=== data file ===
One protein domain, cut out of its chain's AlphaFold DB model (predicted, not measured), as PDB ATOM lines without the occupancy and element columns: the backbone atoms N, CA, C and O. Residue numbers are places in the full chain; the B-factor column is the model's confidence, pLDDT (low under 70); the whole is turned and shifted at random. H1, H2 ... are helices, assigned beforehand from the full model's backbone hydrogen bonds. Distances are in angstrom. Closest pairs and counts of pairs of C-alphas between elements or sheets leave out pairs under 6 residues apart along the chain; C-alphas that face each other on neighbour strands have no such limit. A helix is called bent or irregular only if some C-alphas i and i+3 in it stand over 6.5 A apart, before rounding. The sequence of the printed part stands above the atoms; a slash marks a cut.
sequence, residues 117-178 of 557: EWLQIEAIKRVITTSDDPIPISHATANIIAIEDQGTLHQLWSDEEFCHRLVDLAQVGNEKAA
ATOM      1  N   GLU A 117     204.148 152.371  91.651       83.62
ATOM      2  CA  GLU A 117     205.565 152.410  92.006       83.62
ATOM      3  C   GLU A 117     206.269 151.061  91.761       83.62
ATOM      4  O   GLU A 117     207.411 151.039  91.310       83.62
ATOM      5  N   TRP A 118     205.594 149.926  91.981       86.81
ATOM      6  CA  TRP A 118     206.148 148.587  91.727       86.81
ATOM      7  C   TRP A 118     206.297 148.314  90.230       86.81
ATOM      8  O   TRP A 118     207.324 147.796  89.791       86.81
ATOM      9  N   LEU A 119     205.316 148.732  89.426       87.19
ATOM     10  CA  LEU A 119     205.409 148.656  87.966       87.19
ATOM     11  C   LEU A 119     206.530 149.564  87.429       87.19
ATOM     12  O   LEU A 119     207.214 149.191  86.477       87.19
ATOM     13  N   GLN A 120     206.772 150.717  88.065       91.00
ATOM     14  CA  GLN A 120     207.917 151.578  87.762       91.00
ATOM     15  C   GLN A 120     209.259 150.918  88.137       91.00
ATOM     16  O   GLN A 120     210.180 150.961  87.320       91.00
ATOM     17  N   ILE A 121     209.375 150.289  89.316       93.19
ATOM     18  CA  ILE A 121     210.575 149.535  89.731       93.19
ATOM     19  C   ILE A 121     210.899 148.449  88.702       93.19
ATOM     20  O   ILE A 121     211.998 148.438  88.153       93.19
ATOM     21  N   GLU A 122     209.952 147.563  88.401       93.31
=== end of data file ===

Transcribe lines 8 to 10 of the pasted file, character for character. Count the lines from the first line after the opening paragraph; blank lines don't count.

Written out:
ATOM      7  C   TRP A 118     206.297 148.314  90.230       86.81
ATOM      8  O   TRP A 118     207.324 147.796  89.791       86.81
ATOM      9  N   LEU A 119     205.316 148.732  89.426       87.19